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ETILOGIC AGENT

Ascariasis Lumbricoides

1. elongated, cylindrical worms (tapered at
the oral and pointed at the anal end)
2. Appear creamy and pinkish yellow
3. Can grow as thick as a pencil and live
for 1-2 years
4. A female worm can produce up to 230,
000 eggs per day, discharged into feces
and incubated in the soil for weeks.
MODE OF TRANSMISSION
Through contaminated fingers put into
the mouth
Ingestion of food and drinks
contaminated with embryonated eggs
PATHOGENESIS
Infection may start with the ingestion of
contaminated water or with eating raw
vegetables, especially if night soil is used
as fertilizer. After ingestion, ascariasis
lumbricoides hatches and releases larvae,
which penetrate the intestinal wall and reach
the lungs through the bloodstream. After ten
days in the pulmonary capillaries and alveoli,
the larvae migrate to the bronchioles, the
bronchi, trachea and epiglottis. They are then
swallowed and returned to the ingestione
where they matured and mate.
LIFE CYCLE OF ASCARIS
Developmental Stage Symptomatology
1. Embryonated ova

Soil contamination with
human excreta
Contamination of food,
water and other object
Ingested to intestine
Developmental Stage Symptomatology
2. Larval stage

The larvae penetrate the walls of
the intestine (duodenum)
The larvae are picked up by
lymphatics or blood stream
They are carried to the liver
Some may reach the heart
Sometimes they carried to the
biliary tract
May reach the stomach,
esophagus and then the URT
They may stay in capillaries of the
lungs.
From the alveoli, they migrate to
the bronchi, trachea, and epiglottis
Ascaris in the larvae stage may
swallowed or ingested.


Nausea and vomiting, poor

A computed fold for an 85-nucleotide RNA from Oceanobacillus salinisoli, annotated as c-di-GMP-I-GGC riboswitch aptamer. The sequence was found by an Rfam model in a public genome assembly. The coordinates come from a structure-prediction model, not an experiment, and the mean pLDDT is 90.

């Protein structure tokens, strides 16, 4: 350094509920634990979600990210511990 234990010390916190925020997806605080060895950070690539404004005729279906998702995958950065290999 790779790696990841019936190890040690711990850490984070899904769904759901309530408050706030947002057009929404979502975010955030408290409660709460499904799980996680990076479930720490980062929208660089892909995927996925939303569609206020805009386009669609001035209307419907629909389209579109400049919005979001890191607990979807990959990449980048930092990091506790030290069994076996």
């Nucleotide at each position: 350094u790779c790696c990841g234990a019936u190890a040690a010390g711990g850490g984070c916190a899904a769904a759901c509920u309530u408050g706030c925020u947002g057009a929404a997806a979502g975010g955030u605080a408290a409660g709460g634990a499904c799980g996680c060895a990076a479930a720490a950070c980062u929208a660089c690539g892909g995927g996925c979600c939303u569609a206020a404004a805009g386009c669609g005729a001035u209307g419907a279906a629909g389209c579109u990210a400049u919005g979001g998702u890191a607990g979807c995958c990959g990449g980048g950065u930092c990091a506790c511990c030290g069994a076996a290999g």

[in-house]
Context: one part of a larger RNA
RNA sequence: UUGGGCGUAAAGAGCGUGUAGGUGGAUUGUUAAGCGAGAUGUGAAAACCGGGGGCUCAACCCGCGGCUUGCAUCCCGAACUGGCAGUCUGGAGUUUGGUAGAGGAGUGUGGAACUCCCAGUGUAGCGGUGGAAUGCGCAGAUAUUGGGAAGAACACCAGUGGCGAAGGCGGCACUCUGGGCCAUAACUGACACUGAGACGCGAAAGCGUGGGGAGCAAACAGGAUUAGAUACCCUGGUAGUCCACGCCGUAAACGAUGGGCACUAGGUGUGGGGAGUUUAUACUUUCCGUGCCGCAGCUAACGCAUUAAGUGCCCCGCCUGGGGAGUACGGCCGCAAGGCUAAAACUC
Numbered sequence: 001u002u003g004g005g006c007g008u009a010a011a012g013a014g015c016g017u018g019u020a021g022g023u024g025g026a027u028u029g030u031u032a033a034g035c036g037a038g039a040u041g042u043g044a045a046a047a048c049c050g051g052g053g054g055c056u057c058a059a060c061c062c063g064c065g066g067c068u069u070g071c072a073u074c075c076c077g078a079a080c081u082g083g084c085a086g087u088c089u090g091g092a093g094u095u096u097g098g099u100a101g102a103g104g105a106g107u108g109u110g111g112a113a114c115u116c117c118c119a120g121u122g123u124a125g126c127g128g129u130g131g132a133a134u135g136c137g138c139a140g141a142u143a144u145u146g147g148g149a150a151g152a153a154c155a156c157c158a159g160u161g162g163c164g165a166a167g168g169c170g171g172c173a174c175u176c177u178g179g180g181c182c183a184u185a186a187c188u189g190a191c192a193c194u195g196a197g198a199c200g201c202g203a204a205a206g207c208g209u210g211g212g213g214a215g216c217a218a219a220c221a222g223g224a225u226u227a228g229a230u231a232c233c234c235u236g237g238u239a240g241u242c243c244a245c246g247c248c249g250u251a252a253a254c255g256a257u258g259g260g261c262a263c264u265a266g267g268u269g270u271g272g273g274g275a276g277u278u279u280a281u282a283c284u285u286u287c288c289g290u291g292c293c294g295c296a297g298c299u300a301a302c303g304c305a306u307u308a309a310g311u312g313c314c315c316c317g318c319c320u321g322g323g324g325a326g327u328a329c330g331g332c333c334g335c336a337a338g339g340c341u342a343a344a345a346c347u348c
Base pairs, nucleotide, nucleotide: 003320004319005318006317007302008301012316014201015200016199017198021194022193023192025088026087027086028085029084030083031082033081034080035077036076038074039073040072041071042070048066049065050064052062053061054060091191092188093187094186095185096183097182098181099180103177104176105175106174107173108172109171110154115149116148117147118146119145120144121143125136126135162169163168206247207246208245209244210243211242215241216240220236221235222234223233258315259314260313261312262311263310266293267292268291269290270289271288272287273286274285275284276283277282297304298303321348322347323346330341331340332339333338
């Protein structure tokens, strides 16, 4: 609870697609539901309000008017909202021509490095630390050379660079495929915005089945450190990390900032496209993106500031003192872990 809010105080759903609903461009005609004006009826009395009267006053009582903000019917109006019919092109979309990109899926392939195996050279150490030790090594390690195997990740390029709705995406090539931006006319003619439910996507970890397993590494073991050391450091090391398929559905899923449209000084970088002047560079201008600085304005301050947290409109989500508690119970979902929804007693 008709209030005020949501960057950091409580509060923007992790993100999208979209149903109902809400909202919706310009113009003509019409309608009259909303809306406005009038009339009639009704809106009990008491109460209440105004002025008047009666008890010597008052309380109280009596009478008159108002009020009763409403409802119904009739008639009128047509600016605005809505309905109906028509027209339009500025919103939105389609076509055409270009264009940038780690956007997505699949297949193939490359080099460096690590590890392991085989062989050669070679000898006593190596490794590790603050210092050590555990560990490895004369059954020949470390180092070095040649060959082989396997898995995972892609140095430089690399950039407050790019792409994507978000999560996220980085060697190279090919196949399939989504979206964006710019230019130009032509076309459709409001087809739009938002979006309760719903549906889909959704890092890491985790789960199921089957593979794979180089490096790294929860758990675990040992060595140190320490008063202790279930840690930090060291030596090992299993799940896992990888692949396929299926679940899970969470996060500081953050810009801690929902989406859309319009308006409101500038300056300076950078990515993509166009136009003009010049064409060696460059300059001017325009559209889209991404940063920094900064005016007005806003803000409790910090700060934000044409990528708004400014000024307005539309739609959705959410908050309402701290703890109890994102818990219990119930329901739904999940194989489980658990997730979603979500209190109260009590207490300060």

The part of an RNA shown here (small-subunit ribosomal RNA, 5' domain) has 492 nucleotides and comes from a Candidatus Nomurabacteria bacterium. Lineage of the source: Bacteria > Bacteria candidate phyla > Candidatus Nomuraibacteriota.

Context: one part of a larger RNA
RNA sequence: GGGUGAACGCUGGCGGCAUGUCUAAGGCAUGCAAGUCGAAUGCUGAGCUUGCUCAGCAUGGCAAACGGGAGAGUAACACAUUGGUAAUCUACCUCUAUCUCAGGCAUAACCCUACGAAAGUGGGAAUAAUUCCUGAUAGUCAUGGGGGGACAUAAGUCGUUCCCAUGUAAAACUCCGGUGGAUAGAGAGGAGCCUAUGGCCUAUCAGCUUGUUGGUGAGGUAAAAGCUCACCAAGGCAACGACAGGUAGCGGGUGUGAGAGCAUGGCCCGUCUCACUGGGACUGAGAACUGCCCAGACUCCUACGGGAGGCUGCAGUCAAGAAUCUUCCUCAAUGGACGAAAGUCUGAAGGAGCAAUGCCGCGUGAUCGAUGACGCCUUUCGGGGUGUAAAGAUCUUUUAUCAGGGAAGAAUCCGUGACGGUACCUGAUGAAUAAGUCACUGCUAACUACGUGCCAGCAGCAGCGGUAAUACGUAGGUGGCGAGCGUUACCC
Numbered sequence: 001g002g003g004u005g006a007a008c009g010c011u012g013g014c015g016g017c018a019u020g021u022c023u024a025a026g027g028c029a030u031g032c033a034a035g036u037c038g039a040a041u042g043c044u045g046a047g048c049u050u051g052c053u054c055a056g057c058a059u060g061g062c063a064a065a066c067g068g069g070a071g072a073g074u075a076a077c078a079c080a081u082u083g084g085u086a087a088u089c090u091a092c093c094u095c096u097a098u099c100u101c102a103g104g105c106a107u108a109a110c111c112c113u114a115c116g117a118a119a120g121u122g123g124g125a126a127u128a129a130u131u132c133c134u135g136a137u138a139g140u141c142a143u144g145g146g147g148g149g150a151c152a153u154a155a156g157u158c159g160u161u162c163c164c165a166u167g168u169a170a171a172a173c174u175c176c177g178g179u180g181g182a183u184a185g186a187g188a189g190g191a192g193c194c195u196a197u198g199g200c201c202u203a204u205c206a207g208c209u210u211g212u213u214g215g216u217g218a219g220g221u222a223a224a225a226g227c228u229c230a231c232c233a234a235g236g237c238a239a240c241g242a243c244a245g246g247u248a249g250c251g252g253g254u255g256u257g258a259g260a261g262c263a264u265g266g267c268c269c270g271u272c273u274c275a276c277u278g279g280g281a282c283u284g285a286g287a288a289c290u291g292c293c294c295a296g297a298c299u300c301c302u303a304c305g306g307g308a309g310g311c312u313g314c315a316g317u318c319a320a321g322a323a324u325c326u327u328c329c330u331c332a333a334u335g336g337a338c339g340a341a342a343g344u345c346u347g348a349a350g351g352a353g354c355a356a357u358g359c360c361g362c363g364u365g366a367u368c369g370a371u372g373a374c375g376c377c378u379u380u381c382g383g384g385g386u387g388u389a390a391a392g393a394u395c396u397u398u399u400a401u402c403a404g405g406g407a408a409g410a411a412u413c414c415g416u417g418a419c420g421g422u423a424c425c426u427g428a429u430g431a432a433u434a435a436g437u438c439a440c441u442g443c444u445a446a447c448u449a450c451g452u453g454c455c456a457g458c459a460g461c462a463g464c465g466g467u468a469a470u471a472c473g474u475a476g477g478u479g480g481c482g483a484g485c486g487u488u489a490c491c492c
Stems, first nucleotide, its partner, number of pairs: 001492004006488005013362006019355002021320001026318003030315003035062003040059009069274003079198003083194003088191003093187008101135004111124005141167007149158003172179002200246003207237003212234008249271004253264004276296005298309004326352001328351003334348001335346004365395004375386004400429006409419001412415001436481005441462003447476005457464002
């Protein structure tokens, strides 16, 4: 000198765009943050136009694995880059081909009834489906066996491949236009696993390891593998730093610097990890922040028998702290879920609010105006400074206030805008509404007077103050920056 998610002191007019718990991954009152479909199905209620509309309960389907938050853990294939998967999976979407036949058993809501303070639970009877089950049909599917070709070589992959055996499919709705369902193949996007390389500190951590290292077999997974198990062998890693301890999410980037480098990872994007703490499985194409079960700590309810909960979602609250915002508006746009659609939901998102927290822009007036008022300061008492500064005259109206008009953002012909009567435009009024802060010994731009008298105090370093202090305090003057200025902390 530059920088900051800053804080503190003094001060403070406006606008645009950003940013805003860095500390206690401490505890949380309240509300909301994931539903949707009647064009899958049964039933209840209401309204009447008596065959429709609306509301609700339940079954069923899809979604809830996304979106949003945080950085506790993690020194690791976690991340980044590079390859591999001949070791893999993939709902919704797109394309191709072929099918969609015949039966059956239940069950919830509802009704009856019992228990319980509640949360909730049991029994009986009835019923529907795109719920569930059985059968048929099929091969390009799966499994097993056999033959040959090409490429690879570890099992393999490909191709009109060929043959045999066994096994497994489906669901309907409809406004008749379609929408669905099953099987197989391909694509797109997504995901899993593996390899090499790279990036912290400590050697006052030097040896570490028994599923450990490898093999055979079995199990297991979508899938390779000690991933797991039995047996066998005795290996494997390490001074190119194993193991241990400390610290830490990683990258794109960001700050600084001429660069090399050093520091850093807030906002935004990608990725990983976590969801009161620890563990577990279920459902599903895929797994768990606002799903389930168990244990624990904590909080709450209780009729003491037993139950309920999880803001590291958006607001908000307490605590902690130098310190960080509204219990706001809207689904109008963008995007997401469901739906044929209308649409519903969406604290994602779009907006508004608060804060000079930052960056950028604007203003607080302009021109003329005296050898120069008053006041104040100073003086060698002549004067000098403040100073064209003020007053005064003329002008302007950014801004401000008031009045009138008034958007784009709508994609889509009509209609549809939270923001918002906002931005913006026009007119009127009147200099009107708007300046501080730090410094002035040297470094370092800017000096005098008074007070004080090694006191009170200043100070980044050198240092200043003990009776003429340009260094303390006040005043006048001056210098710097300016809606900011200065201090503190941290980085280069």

appetite
Periumilical pain

Right upper quadrant pain





Cough, fever, rales, blood-
tinged sputum
Nasal pruritus if larvae reach
the nose.

Developmental Stage Symptomatology
3. Adult
Adult ascaris stays in
the small intestine
At times they becomes
erratic that they go into
the stomach to the
esophagus and
sometimes to the
common bile duct and
the gall ladder.
In the GIT, they
copulate. The female
lays eggs about 2 to 3
months after
embryonated eggs are
ingested.

Colicky, periumbilical pain
aggravated by cold
stimulation (Nakamura
sign)

Intestinal obstruction may
be caused by a bolus of
entangled worms which
may be palpable

Severe abdominal pain
associated with vomiting.

DIAGNOSTIC TESTS

1. Stool for ova demonstration of
fertilized or unfertilized eggs in the
stools (Kato-Katz technique)
2. Abdominal x-rays densed shadow of
adult ascaris which looks like strands
of spaghetti (dot sign)
3. Routine blood counts significant
eosinophelia.
TREATMENT

1. Albendazole or mebendazole
15 cc as a single dose
2. Piperazine citrate 75 mg/kg
twice daily, orally
3. Pyrantel pamoate - 1mg/kg as a
single dose, orally.
NURSING INTERVENTIONS
1. Preventive measures in each home and in the
community should be enforced
Prevention
1. Improved sanitation and hygienic practices
2. Improved nutrition
3. Deworming may be advised
4. When travelling to areas where sanitation and
hygiene are poor, avoid water or food that may
be contaminated
2. All members of the family must be taught on
sanitary practices.
3. Availability of toilet facilitates must be ensured
4. Importance of personal hygiene should be
explained
5. Proper disposal of diapers should be emphasized to
others.